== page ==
In reality, this “failure” simply testifies to the longevity and powerful grip of Western notions of progress and civilization. The persistence of this rhetoric today is not an accident or a mistake – it stems directly from the problematic nature of the quest to modernize itself. Few seemed to realize the very exercise of building a bridge itself can create its own ruptures, that it could perpetuate forever the fundamental differences between two artificially separated entities. Even fewer seemed to have re-evaluated the basic underpinnings of their visions. What made something modern and something un-modern – if they existed simultaneously, at the same time? Who decided what it meant to be advanced or civilized anyways? Why was “progress” or “advancement” even such a pressing concern? How had one culture established its own monopoly of what it meant to be advanced and modernized?
Thus, despite all his efforts to utilize and filter Western knowledge in the cause of Egypt or Islam, Tahtawi still remained entrapped by Western categories of understanding. At the core, he was still attempting to adapt Islam to Western notions of progress and modernity, without even probing the value of such notions in the first place. Much of his thought, from his emphasis on education as a means for the ideology of development, to his endorsement of parliamentary systems stemmed from a worldview which had not completely interrogated its Western underpinnings. It was Islam that was transformed – not Western learning. Thus, in reality, it was Islam he ultimately interrogated with a Western lens, as seen in the efforts to “open” the minds of those who remained opposed to Western education.
Tahtawi serves as an important reminder of the risks inherent in engaging within Western epistemologies, of the deep power-broking involved in importing Western sciences. Indeed, it is common nowadays to hear Muslims from almost all segments of society speak about the need to give the social sciences and humanities proper attention and importance. Muslims must go into history, psychology, political science, sociology, communications, international relations, marketing, fashion, film, gender studies, global studies, literature, English – into every study and discipline that is in the Western academy. This, many argue, is not only how we will tap into the joys and fruits of Western learning, but how we will make Muslims up to par with the Western world in terms of culture and civilization.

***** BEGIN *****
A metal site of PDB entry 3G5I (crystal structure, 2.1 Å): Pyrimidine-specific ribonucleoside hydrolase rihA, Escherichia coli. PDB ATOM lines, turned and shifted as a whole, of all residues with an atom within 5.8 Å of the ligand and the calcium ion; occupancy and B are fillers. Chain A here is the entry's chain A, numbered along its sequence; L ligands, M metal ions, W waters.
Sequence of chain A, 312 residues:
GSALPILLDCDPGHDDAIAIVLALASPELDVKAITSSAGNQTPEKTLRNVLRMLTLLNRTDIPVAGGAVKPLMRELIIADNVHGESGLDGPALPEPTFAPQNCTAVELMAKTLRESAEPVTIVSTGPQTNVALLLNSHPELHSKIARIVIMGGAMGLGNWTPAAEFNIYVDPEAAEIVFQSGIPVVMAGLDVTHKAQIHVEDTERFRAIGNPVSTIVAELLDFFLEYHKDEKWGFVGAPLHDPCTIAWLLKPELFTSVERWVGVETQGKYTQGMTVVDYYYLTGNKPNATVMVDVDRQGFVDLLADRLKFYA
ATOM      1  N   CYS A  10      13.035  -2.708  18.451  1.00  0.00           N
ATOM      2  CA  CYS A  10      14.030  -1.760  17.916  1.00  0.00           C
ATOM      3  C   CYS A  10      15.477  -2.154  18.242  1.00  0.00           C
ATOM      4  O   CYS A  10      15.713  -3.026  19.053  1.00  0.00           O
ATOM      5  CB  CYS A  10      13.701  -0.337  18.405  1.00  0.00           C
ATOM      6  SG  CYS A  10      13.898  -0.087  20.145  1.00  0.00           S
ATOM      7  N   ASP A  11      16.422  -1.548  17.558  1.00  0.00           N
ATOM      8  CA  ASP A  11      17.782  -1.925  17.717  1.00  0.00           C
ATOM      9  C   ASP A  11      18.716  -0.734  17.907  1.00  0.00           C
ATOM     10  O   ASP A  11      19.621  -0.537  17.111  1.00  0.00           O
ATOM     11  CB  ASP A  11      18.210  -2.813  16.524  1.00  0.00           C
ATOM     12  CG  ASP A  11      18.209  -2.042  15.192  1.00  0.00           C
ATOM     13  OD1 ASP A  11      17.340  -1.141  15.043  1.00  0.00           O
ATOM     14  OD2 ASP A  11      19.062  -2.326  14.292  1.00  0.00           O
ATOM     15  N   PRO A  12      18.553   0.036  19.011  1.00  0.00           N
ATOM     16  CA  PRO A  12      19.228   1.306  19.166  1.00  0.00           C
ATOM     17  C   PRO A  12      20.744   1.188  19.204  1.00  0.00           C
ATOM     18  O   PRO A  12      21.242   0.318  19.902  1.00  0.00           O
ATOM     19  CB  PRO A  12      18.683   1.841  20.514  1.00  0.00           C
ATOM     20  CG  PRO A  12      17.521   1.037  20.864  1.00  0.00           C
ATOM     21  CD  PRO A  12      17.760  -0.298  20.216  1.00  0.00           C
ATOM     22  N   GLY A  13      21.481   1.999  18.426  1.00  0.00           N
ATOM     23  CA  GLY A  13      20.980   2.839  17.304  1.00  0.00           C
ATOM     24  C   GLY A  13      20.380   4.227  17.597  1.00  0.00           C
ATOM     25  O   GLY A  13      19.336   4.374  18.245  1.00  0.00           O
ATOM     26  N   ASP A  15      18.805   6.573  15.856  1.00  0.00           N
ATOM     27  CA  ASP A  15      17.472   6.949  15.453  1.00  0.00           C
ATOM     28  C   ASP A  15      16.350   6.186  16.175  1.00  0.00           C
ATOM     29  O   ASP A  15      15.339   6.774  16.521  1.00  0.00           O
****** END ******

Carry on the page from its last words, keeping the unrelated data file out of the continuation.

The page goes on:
In reality, we must question every single task that we set forth before ourselves – and we must question the tools and concepts that we use to judge them. To avoid making the mistakes that have been made countless times in the last few centuries, we must interrogate them and chart out their scope, to see if they lead like Tahtawi’s did to a self-perpetuation of foreign categories of understanding, or if they lead to something more organic and integrative at the same time.
In practical terms, we have to understand the deeper implications of what it means to be engaged in anthropology, in film studies, in women’s studies, in media, in political science, in economics, in anything. We have to realize that every time we embrace these, we cross real epistemological zones and embrace different paradigms of conceiving and living life – just as we did, with disastrous consequences (and still do) with science and its underlying scientism.
This is not to set up new walls or boundaries between what is Islamic and Western. This is only to suggest that we must be aware of the power-broking inherent in the act of “learning from” and in the purposes of “modernising” and “catching up.” Two centuries have not seen this process completed, not because this process somehow still needs more time, but because this process is precisely set upon concepts and categories which will forever sustain these imbalances. For too long, Muslims have been imprisoned by the idea that their Present is simply the West’s Past, and that their Future can only lead to the West’s Present. To actually fulfil Tahtawi’s real vision, we must tap into the deep, rich bodies of knowledge produced by Muslims over the centuries, and unchain ourselves from Western hegemonising categories of understanding. This is how we can produce a fresh and liberating engagement with Western traditions of knowledge.